What value do maps have in the age of ubiquitous geographic information delivered digitally on mobile devices? Bruce directly addresses this question in eight conceptual chapters highlighting the importance of maps for developing thinking and learning in a variety of educational contexts. A computer scientist who taught in the UIUC Department of Information Science, Bruce demonstrates breadth of knowledge in teaching and learning through brief snapshots focused on educational applications of, e.g., maps, globes, global positioning system (GPS) technologies, and the freely available OpenStreetMap database. Although the examples presented include several familiar to most geographers, including Dr. John Snow’s London well (cholera spread) and geologist William Smith’s strata (biozones), Bruce also includes several unique illustrations of map use, e.g., Parisian street signs, humanitarian aid mapping in Nepal. He adopts a primarily theoretical perspective on maps as used for understanding the world, influenced by distinguished historical educators (Lucy Sprague Mitchell and John Dewey). Each chapter includes multiple illustrations of maps used as "thinking tools," reinforcing the general importance of spatial thinking alongside literacy and numeracy. Although brief, this text provides important insights for general readers and will also be welcomed by geographers, spatial humanities educators, and practitioners working in social studies, science, and early childhood education. Highly recommended. Lower- and upper-division undergraduates. Graduate students, faculty, and professionals. General readers.— Choice Reviews
Bruce’s fascinating and insightful book draws the reader into a wide-ranging exploration of the nature of maps, and their vital roles in the process of education and global understanding.— Michael H. Fisher, Danforth Professor of History, Oberlin College, US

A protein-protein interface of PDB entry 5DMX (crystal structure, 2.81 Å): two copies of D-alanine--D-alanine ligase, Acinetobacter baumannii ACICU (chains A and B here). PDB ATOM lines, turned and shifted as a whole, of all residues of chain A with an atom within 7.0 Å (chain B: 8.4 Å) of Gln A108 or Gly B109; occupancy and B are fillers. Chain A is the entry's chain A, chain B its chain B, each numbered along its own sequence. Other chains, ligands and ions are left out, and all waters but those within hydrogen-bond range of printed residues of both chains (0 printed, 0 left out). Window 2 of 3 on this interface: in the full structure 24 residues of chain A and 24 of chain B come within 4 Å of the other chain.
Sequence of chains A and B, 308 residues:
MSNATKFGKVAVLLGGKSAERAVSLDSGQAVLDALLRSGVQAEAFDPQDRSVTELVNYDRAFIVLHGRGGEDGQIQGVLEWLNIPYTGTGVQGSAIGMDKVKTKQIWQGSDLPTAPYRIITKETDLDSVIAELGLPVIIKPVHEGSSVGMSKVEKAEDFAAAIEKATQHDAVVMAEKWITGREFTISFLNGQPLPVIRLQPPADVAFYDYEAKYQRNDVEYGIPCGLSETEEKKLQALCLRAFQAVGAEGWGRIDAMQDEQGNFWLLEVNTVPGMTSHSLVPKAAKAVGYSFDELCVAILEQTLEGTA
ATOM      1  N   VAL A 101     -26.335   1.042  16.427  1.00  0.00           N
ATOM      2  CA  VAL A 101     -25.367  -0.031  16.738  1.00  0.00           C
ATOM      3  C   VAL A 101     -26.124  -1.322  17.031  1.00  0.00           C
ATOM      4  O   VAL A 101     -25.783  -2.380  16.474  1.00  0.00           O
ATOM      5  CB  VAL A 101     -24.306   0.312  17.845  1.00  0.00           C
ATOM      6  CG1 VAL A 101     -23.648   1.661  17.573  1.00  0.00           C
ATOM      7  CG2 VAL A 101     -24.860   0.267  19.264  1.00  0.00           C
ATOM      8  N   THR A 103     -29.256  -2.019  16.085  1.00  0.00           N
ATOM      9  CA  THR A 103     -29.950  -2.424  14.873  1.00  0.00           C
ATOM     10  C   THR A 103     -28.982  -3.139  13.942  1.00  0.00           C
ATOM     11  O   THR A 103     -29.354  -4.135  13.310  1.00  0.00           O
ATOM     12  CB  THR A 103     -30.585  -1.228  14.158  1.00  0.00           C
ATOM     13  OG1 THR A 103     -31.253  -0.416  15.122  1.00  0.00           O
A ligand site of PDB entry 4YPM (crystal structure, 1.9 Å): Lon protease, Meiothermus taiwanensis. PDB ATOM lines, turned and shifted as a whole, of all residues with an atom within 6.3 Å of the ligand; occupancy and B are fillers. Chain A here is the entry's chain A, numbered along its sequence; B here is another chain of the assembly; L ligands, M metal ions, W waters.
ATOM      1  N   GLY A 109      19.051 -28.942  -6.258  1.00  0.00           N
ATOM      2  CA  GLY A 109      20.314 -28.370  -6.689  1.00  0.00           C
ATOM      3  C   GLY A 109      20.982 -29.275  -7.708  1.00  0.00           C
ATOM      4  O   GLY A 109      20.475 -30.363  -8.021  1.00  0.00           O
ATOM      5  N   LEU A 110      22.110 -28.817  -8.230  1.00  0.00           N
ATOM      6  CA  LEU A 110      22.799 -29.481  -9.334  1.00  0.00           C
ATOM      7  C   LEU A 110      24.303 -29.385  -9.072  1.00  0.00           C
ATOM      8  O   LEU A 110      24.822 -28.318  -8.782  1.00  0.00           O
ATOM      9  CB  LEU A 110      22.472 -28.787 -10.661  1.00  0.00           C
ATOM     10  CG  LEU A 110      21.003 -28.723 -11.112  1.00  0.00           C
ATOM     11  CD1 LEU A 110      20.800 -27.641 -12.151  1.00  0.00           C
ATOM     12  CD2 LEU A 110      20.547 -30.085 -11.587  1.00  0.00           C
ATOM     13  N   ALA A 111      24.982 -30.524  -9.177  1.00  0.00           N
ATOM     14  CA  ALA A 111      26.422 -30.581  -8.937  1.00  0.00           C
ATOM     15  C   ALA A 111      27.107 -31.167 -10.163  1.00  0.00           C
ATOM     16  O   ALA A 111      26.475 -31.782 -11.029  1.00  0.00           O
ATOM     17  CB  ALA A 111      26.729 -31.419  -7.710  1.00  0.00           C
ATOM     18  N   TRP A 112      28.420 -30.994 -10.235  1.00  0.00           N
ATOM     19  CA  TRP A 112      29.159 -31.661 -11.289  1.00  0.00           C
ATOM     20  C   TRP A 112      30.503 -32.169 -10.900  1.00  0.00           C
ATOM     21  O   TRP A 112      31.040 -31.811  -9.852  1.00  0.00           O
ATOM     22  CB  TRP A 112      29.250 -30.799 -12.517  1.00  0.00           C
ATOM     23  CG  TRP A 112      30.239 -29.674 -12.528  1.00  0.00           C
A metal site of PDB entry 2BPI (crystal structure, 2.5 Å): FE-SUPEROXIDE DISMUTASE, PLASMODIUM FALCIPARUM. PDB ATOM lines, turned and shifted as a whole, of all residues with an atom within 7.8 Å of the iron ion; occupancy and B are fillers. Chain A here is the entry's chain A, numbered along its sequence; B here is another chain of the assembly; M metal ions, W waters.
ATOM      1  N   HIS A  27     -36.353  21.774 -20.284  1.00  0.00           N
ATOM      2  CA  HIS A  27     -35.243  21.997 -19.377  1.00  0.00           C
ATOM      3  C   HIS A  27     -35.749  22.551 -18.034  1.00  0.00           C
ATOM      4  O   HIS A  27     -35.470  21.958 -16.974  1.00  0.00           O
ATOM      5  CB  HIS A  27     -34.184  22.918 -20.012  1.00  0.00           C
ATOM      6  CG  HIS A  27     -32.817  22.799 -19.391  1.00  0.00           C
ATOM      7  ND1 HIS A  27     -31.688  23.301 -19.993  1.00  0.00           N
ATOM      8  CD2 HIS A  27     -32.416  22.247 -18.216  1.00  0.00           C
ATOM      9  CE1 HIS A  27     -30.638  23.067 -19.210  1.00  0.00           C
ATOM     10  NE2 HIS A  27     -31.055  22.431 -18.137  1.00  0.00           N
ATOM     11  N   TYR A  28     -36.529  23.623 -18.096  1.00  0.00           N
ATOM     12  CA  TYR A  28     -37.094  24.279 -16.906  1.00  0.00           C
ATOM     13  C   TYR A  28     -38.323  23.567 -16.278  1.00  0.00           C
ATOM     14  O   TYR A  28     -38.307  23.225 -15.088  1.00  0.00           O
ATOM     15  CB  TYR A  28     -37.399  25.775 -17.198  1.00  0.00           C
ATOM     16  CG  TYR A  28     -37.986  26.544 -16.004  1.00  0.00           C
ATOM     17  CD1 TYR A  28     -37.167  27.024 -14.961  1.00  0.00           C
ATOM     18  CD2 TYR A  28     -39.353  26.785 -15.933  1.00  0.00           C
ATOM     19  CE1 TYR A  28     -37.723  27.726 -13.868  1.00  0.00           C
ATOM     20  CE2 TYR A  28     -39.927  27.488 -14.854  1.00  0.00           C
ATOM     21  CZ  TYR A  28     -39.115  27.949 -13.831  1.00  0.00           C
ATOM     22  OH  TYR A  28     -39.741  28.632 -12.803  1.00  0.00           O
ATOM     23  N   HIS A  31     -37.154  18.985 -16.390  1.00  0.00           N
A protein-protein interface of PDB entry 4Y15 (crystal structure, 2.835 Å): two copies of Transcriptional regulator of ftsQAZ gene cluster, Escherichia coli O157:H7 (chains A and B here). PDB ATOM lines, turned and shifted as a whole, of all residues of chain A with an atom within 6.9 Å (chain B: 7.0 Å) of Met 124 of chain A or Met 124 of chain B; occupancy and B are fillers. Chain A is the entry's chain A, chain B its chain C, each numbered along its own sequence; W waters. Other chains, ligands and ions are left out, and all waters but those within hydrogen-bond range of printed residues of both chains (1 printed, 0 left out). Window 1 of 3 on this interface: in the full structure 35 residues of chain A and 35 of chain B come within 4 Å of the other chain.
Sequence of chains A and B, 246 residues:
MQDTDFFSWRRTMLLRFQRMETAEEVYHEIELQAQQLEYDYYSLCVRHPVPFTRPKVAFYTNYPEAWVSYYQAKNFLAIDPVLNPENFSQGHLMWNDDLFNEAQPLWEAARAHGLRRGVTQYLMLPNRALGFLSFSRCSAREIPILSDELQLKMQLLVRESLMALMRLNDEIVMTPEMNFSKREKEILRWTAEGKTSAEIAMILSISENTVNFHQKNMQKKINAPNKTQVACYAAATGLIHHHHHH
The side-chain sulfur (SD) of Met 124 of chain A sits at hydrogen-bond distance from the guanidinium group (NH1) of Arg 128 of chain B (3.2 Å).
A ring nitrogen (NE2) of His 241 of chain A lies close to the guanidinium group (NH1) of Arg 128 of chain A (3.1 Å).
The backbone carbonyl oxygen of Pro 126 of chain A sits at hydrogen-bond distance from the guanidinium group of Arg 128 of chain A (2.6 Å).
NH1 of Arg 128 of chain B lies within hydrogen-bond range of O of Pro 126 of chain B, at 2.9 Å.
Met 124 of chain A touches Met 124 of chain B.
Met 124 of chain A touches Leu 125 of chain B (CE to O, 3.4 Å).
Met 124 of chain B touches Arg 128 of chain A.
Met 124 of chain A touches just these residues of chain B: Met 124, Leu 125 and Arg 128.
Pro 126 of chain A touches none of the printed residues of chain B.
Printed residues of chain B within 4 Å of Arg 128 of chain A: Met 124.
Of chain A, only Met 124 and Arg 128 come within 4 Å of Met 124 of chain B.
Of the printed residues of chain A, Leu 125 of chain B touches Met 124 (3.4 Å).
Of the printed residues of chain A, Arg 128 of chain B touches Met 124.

The author connects “maps and map-making” to virtually every discipline and human endeavor by leveraging his unusual multidisciplinary experience.— Nama Budhathoki, Executive Chairman, Kathmandu Living Labs, Nepal
This book is a welcome addition to the field of education at all levels and disciplines. By emphasizing maps as visual language, equally important as languages of words and math symbols, it address a serious deficit in the way maps are currently taught, largely as an afterthought, relegated to “map questions” or simple identification of place names and locations. This book, by contrast, identifies maps and other graphics as essential elements in helping us make connections across time, space, and subject material.— Gary Benenson, Project Director of City Technology, City College of New York
What emerges from Bruce’s description of thinking with maps is the hugely important and often overlooked role of context—the rich network of influences and interactions that follow from broad-sense “location”. Language and mathematics both struggle to deal effectively with context—language primarily because of its inherent linearity, and mathematics because interactions and combinatorics overwhelm its methodology.
This book's novelty comes from providing the concept of visualized contextual thinking with both a strong philosophical foundation and important real-world applications. Profoundly important, in my view. We all do much of our thinking with maps. This book shows just how broadly this idea applies and how profound are its implications: for teaching, for learning, for improving society. An insightful and inspiring perspective.— Philip H. Crowley, Professor of Biology, University of Kentucky